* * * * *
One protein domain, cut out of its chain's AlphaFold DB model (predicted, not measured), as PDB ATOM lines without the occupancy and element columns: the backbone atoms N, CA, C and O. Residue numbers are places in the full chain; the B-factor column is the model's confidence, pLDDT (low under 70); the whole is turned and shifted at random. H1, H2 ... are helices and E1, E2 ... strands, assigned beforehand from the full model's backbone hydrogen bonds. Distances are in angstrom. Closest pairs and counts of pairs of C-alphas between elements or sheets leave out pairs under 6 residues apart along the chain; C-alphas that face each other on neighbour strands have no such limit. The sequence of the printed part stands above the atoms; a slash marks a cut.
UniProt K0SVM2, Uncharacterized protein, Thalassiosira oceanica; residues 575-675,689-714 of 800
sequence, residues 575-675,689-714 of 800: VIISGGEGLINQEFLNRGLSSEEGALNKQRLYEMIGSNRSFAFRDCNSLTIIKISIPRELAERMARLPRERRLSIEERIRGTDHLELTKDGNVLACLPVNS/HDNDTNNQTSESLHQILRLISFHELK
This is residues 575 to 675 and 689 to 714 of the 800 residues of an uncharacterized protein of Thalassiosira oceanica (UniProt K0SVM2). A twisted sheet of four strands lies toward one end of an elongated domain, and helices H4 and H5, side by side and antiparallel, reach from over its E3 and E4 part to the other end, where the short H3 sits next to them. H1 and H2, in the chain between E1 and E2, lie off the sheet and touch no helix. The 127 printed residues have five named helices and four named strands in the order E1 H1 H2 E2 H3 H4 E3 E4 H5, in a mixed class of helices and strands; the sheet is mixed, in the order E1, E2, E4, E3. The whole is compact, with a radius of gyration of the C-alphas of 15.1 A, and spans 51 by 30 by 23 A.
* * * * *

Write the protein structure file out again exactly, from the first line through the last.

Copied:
One protein domain, cut out of its chain's AlphaFold DB model (predicted, not measured), as PDB ATOM lines without the occupancy and element columns: the backbone atoms N, CA, C and O. Residue numbers are places in the full chain; the B-factor column is the model's confidence, pLDDT (low under 70); the whole is turned and shifted at random. H1, H2 ... are helices and E1, E2 ... strands, assigned beforehand from the full model's backbone hydrogen bonds. Distances are in angstrom. Closest pairs and counts of pairs of C-alphas between elements or sheets leave out pairs under 6 residues apart along the chain; C-alphas that face each other on neighbour strands have no such limit. The sequence of the printed part stands above the atoms; a slash marks a cut.
UniProt K0SVM2, Uncharacterized protein, Thalassiosira oceanica; residues 575-675,689-714 of 800
sequence, residues 575-675,689-714 of 800: VIISGGEGLINQEFLNRGLSSEEGALNKQRLYEMIGSNRSFAFRDCNSLTIIKISIPRELAERMARLPRERRLSIEERIRGTDHLELTKDGNVLACLPVNS/HDNDTNNQTSESLHQILRLISFHELK
This is residues 575 to 675 and 689 to 714 of the 800 residues of an uncharacterized protein of Thalassiosira oceanica (UniProt K0SVM2). A twisted sheet of four strands lies toward one end of an elongated domain, and helices H4 and H5, side by side and antiparallel, reach from over its E3 and E4 part to the other end, where the short H3 sits next to them. H1 and H2, in the chain between E1 and E2, lie off the sheet and touch no helix. The 127 printed residues have five named helices and four named strands in the order E1 H1 H2 E2 H3 H4 E3 E4 H5, in a mixed class of helices and strands; the sheet is mixed, in the order E1, E2, E4, E3. The whole is compact, with a radius of gyration of the C-alphas of 15.1 A, and spans 51 by 30 by 23 A.